updated 11/1/2006 5:21:07 PM ET 2006-11-01T22:21:07

On one table, a worker places the final touches on a human skeleton, with the head still separated from the rest of the bones. In another corner sit three large whale skulls, one weighing about a ton.

Nearby, another worker carves — there’s no delicate way to put this — flesh, muscle and other tissue off a bear skull. Enter an adjoining room, and one is greeted with the sight of aquarium tanks full of dermestid beetles swarming over animal skulls, eating the last bits of tissue left on the skull bones.

Then there’s the distinct, yet difficult to describe, smell that permeates the building — think something between a slaughterhouse and rotting meat.

No Halloween haunted house has anything on the people who work at Skulls Unlimited International, an Oklahoma City company that bills itself as the world’s leading supplier of osteological specimens.

“If I don’t want to talk to (other people), I tell them I manage a museum exhibit company,” said Eric Humphries, who’s worked at the company for 14 years and now is its production manager. “If I want to talk to them, I tell them I clean skulls and skeletons for a living.”

Jay Villemarette, the company’s founder, dates his fascination with skulls to his youth, when he found a dog skull in some woods. His interest in skulls and science grew through his high school years in the Oklahoma City suburb of Moore.

When his job as an auto body mechanic ended in the mid-1980s, he decided to turn his hobby of cleaning skulls into a business. Skulls Unlimited began in 1986 in the kitchen of his home, where he would boil skulls — a process that helped remove attached tissues — on the family stove. He said that didn’t exactly thrill his wife, but the success of the business eventually allowed her to stay at home with the couple’s four children, two of which work with their father.

Skulls Unlimited takes skulls and skeletons — human and animal — strips them of tissue, sanitizes them and sells them. Almost all of the company’s business in human bones comes from museums and educational groups, with prices starting at $349 for a human skull to $3,700 for a full skeleton.

“We’re probably one of the few suppliers in the country that has real human skulls,” Villemarette said.

The company also has a catalog and offers more than 70 types of animal skulls for sale, and people routinely ship the company animal skulls for preparation.

Villemarette, 41, said Skulls Unlimited’s reputation has opened doors, allowing the company access to rare and unique skulls — such as a killer whale it obtained after the death of the animal, which once was displayed at Sea World in San Antonio. Zoos and animal parks also have sent the company animals after their deaths.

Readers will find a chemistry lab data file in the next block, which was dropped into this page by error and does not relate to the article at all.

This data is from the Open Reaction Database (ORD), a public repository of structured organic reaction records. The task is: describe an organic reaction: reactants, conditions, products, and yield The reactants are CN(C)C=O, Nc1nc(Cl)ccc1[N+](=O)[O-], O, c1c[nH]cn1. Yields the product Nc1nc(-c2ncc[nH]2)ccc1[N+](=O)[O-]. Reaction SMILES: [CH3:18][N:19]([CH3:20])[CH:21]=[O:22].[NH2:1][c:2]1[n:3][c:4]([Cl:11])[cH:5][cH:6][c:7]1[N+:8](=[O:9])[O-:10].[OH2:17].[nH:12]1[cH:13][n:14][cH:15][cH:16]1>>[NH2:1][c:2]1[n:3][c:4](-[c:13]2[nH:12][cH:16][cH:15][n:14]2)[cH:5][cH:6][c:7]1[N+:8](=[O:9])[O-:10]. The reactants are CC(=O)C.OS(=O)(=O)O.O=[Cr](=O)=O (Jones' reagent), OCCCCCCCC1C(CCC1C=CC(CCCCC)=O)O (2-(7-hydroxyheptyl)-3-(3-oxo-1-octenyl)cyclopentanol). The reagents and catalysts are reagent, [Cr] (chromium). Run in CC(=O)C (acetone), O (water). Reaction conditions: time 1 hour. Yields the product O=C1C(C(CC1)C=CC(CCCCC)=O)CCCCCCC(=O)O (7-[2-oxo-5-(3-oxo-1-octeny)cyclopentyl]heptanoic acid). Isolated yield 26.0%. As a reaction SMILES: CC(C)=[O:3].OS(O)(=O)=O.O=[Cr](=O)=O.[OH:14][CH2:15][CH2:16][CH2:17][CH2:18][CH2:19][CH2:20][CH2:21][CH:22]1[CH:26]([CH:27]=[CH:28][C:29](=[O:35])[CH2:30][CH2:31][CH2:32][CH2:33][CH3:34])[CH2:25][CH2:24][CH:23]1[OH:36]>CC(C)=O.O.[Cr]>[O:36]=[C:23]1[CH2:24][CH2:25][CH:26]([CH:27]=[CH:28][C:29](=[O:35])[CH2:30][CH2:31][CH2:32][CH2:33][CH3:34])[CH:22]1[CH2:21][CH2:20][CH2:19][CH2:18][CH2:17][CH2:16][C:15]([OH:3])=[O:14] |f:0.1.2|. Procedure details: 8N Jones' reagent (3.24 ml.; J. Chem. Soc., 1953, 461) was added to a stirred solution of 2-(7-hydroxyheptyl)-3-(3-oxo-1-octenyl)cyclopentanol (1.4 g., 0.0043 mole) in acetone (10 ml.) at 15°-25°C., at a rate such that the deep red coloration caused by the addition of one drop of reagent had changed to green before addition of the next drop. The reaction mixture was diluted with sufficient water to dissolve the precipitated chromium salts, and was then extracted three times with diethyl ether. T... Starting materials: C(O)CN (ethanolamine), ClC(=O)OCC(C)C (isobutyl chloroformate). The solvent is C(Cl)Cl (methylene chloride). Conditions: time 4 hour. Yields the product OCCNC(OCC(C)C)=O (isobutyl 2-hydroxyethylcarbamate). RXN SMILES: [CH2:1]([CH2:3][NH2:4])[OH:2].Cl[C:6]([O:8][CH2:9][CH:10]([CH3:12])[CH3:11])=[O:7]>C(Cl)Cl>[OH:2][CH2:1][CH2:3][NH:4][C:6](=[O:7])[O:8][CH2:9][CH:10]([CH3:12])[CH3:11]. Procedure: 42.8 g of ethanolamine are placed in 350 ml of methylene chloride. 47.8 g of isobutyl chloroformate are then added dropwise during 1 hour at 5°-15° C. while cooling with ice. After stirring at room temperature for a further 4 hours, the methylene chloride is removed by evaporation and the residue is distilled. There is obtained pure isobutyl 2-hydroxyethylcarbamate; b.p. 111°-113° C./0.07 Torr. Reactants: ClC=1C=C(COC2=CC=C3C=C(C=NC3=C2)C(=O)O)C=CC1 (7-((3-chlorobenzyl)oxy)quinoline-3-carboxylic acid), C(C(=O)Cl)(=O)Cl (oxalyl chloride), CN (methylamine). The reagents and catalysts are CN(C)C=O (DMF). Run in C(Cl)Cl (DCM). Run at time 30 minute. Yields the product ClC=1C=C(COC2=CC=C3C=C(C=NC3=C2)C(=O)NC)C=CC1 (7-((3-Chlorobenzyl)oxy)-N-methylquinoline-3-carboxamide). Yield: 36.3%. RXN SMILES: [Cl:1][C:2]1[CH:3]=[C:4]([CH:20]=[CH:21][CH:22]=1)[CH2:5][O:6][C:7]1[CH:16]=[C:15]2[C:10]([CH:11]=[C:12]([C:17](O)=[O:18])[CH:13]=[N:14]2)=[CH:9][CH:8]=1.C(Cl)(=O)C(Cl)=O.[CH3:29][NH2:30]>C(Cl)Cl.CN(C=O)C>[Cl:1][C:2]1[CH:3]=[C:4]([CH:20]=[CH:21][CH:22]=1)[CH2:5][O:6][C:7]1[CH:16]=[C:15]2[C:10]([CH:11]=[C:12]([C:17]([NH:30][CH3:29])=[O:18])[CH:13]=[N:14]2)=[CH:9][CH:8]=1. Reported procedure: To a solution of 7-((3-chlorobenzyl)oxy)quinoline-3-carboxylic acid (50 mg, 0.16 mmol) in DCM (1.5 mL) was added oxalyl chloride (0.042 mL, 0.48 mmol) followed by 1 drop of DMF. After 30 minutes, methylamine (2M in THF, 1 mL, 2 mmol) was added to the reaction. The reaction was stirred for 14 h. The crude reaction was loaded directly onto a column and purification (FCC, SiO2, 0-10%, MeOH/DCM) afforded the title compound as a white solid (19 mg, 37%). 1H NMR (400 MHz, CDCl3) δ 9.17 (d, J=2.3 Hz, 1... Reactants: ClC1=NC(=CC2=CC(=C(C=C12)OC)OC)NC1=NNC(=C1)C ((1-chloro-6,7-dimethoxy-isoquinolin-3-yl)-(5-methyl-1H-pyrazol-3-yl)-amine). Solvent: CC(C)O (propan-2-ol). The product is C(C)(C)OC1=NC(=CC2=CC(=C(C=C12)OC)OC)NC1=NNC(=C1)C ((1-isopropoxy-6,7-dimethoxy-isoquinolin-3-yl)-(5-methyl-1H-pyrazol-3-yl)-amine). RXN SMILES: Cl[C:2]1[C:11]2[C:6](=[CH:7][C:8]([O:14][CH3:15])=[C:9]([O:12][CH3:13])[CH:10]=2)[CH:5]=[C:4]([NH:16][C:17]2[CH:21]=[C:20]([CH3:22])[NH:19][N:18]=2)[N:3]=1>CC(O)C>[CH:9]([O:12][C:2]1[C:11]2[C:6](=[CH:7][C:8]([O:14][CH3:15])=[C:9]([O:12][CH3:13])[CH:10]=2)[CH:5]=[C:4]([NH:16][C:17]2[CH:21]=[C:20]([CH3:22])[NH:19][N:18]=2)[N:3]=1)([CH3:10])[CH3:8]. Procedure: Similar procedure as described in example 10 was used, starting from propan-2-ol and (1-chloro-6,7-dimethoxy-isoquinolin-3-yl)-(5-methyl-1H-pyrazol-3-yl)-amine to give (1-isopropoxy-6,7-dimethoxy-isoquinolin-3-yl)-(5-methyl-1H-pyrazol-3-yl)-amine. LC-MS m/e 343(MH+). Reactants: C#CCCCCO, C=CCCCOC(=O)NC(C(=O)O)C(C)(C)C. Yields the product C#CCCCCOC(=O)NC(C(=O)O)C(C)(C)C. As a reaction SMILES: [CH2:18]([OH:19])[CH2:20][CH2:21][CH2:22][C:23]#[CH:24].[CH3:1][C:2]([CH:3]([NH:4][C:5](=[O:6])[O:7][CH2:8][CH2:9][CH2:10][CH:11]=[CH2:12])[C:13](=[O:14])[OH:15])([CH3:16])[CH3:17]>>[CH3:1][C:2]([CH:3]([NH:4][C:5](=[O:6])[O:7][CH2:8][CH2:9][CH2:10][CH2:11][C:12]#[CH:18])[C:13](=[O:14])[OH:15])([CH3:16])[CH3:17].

In a storage area, dozens of human skulls — which have been legally imported from China — sit on shelves.

That part of the business sometimes brings questions about the legalities of it all, and Villemarette said that he operates within all applicable state and federal laws. The facility is regulated as a rendering plant. Any necessary disposal of human material is handled by a medical waste company.

Villemarette estimates the company has prepared as many as 500,000 mammal skulls.

The process isn’t for the squeamish. Once a set of bones arrives at the company, workers carve off as much tissue as they can by hand. Then the dermestid beetles do the rest. Villemarette gladly removes one tank in which the bugs are feasting on tissue that remains on the skulls of two alligators, two dogs, a grizzly bear and a gazelle, picking up one of the skulls to offer an onlooker a better view of the process.

Flies can be a problem around the skulls, as a fly strip loaded down with the dead pests attests. Biohazard signs are numerous, as skulls in various states of preparation lie scattered on the floor.

Naturally, the question arises about the facility’s unique aroma.

“I’ve been waist-deep in a dead hippopotamus, and I’d rather do that than change diapers,” Humphries said. “You always notice (the smell), but you do get used to it.”

As if to offer proof, one of Villemarette’s sons casually walks by the rendering tables, munching on a bag of chips and drinking a soda.

Villemarette said eating chips, in a roundabout way, presents a problem when a human skeleton is being processed. The beetles don’t like to eat human tissue, he said, because of the volume of grease in human bones and meat.

“It’s just nasty,” he said. “We will clean human (bones), but we’d just as soon not. There’s kind of an ‘ick’ factor, you know? It’s just not quite the same. The ‘ick’ factor on dismembering a human body and putting the meat into a biohazardous bucket to be rendered, and the oils that drip off onto that floor,” he said, seemingly not wanting to finish the thought. “Some people would say that I am exaggerating when I say how greasy a human is. I am not exaggerating. It is nasty.”

Even as his company cranks out the skulls and skeletons, Villemarette works on other projects. He’s in the process of writing a book that will feature the skeletons of the 442 mammals indigenous to North America. He also hopes to open the Museum of Osteology next year in south Oklahoma City that will include skeletons of mammals both common and exotic, such as giraffes, whales, elephants and the endangered black-footed ferret.

He can’t foresee a day when he’d want to do anything else.

“I’m still having fun,” Villemarette said. “I love what I do.”

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